Thursday, September 9, 2010

Saratoga Springs

During his two-year journey through the Americas, Henri de Büren lived both opulence and misery. The contrast of being with the upper crust of American society at the beginning of his journey to struggling for the lives of his expedition mates in the Peruvian jungle in quite a contrast.

Saratoga Springs, New York. Currier & Ives Print

Grand Union Hotel, Saratoga Springs, NY, 1870s. © Library of Congress

Grand Union Hotel, Saratoga Springs, NY, 1870s. © Library of Congress

The following excerpt come from an early letter home to Switzerland in 1852. One must understand that Henri came from the upper crust himself, hence his rather stark rebuke of American cultural aspirations.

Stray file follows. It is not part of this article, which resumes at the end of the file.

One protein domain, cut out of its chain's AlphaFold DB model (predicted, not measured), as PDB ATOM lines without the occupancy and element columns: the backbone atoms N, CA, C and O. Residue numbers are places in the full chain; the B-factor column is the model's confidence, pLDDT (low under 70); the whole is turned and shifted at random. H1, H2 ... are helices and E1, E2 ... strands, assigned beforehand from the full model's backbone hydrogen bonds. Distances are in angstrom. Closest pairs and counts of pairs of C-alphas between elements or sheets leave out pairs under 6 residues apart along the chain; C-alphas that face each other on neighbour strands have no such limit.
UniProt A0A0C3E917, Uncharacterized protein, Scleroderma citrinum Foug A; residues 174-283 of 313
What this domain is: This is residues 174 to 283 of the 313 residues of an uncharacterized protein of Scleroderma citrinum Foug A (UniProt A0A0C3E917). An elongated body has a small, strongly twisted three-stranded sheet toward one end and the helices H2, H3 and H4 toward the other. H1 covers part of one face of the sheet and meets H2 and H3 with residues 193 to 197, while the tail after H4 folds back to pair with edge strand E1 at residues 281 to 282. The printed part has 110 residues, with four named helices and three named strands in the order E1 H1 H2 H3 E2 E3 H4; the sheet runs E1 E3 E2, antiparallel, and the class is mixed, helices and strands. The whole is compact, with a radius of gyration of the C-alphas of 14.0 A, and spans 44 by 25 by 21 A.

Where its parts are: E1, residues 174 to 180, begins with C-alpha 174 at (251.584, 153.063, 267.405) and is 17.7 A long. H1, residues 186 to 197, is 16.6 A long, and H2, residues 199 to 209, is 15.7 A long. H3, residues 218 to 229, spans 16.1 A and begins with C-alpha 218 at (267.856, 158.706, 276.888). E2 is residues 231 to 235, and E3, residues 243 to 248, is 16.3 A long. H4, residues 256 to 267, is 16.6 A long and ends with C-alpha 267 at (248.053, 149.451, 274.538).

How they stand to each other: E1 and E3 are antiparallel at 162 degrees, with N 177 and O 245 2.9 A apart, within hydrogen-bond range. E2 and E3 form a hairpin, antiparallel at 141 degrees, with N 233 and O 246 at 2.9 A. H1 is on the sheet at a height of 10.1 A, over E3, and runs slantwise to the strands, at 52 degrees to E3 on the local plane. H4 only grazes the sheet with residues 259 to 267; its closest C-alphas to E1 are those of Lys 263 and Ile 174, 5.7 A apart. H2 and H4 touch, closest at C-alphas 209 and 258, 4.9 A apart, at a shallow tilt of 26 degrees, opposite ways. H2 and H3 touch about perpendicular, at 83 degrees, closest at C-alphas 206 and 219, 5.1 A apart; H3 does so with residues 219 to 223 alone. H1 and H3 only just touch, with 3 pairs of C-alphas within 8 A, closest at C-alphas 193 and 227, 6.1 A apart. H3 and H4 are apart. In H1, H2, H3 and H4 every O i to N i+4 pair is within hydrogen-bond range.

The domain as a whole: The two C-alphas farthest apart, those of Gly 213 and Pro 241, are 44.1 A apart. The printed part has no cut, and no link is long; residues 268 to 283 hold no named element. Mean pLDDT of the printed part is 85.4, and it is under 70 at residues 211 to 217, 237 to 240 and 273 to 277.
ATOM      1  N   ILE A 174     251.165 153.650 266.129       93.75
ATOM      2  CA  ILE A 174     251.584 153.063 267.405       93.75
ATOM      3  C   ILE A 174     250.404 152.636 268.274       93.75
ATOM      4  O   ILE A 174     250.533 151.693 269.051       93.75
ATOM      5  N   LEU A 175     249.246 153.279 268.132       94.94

"After disembarking in Albany, we stayed there for two days, without noticing anything remarkable, only people walking tranquilly on the streets. While there we saw something even less interesting, a showing of Othello which gave me a sad perspective on the American taste in theater. It does not surprise me, given the fact that Yankees do not generally have any; they are too practical in life to appreciate taste or acquire it.

From Albany, we went to Saratoga, the American Baden-Baden, where we found many members of American high society. Men were dressed up, puffing themselves up to be as big as their safes. They had good looking wives accompanied by one or two other beautiful young women. In addition to the multitude of elegant people, there was German music, and a dinning room to serve a nine hundred to a thousand guests."

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